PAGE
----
TDD Randori and Fishbowl (Dave Nicolette, Rod Coffin)
Give participants a feel for TDD and an understanding of the benefits of TDD as compared with traditional methods of software development.
The workshop format is a bit unorthodox in that it combines several techniques that enhance the interactive, hands-on learning experience: Experiential learning, randori-style dojo, pair programming, and fishbowl discussion format.
We have crafted the workshop around the principles of "experiential learning," a highly effective approach to collaborative, hands-on learning that lends itself very well to learning software development methods. For more details about experiential learning, please see http://davenicolette.wikispaces.com/Experiential+Learning
The hands-on portion of the workshop is based on the "randori" style coding dojo pioneered by Agile Finland. The randori format keeps the entire group actively engaged while maintaining focus on a single stream of work that is visible to everyone. A single workstation is positioned at the front of the room and is connected to an overhead projector. A pair works at the workstation, following the TDD cycle to build a sample application. The facilitators provide prioritized story cards for the application. The stories are designed to expose the need for particular TDD principles and techniques in the context of the evolution of the application. (We have used a fictitious video game as the sample application in past presentations.) Every five minutes, the pair switches. The navigator retires, the driver changes to the navigator position, and the facilitators choose a new driver from the group. There is no advance notice of which participant will become the next driver. It could be anyone. Just as in a randori-style dojo, the working pair must keep the observers up to date with what they are doing and why they are doing it. Observers may ask questions, make comments and suggestions, or heckle the pair at any time, continuously. It can be a very lively and highly interactive experience. There may or may not be sufficient time for all participants to pair; this is OK because the interactive nature of the randori keeps everyone actively engaged and attentive, and the point of view of an observer as opposed to a pair member adds value to the fishbowl discussion. For more details about the "randori" format, please see http://davenicolette.wikispaces.com/Randori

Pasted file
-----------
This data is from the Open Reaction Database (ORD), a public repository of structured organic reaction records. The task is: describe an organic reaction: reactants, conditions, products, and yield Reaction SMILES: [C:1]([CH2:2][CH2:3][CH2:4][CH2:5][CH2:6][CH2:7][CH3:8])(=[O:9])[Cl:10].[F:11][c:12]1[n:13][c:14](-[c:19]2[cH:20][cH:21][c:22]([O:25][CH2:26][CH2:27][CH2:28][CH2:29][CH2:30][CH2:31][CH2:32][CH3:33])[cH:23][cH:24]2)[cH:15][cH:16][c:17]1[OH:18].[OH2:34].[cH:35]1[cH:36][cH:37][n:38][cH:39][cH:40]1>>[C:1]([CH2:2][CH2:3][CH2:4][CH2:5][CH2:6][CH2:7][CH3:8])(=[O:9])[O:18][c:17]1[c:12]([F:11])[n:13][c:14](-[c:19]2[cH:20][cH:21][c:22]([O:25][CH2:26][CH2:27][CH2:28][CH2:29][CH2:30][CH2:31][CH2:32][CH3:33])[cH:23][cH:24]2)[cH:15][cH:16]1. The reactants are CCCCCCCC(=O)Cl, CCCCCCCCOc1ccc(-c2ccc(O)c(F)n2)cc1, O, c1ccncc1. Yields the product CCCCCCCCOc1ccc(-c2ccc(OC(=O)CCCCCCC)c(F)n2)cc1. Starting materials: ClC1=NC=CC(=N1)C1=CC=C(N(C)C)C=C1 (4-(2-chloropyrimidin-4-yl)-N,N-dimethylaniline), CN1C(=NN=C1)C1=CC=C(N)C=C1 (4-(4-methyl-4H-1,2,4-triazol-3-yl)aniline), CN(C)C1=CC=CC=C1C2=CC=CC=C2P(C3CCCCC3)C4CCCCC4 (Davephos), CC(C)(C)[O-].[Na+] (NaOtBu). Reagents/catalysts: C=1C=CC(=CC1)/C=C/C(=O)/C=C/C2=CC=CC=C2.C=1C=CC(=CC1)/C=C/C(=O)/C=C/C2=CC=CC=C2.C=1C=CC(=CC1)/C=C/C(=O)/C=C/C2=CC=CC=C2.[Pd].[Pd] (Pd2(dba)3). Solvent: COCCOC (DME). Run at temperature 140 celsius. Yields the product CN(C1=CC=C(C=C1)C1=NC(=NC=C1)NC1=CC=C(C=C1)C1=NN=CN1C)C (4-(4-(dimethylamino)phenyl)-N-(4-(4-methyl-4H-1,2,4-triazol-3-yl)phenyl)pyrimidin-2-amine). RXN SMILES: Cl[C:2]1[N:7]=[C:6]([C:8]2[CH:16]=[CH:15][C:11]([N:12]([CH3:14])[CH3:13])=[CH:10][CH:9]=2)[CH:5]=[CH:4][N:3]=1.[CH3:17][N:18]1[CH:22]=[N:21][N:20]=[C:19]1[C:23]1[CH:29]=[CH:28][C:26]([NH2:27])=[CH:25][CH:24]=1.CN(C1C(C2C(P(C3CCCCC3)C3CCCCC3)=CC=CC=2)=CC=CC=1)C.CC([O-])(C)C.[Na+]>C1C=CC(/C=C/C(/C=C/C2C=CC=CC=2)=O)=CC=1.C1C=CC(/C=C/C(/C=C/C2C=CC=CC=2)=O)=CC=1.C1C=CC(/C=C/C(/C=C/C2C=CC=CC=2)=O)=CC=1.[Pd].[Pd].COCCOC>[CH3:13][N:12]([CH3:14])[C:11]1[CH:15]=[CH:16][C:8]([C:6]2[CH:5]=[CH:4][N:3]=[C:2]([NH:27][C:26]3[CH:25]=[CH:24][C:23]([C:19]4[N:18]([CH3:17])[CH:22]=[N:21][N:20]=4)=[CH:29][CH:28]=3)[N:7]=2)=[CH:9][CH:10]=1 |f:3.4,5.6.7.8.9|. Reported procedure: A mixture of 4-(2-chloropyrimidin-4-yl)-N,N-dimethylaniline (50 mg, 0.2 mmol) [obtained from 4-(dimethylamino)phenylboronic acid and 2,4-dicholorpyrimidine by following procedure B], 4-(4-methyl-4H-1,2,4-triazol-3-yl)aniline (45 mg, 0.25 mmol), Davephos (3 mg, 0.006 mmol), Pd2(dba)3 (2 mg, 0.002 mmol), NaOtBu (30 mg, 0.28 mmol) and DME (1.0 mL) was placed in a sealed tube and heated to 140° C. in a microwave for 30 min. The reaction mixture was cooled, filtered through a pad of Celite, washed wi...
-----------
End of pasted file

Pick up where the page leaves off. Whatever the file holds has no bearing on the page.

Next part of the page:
To reinforce the lessons learned in the hands-on portion of the workshop, we facilitate a retrospective discussion. We use the fishbowl format for this portion of the workshop because the format enables a large group to engage in a well-focused discussion in a way that encourages each person to participate, while avoiding both the chaos of too many people talking simultaneously, and the problem of one person dominating the room. Our experience has been that the participants themselves tend to bring out all the key points we hope they would learn about, but if this does not occur naturally we are prepared to guide the discussion toward the right path. For more details about the "fishbowl" format, please see http://davenicolette.wikispaces.com/Fishbowl
Intended audience is software developers who are interested in learning how to do test-driven development and gaining an understanding of the benefits of test-driven development. The programming challenges are not extreme, but the workshop is not an introduction to programming as such.
About the speakers
Dave has served in a wide range of roles in the IT field since 1977. He has been involved with agile development for the past four years, and is a Certified ScrumMaster. Presently, his main interests are the practical application of agile methods to enterprise IT, fostering organizational culture change to enable excellence through agile best practice, and collaborating with like-minded colleagues to improve the state of the art of the software profession.
Rod is an Agile Technologist at Semantra helping to develop an innovate natural language ad hoc reporting enterprise platform. He has many years of experience mentoring teams on enterprise Java development and agile practices and has written several articles on a range of topics from Aspect Oriented Programming, to EJB 3.0. He helped to found the Oklahoma City Java Users group where he is a frequent presenter.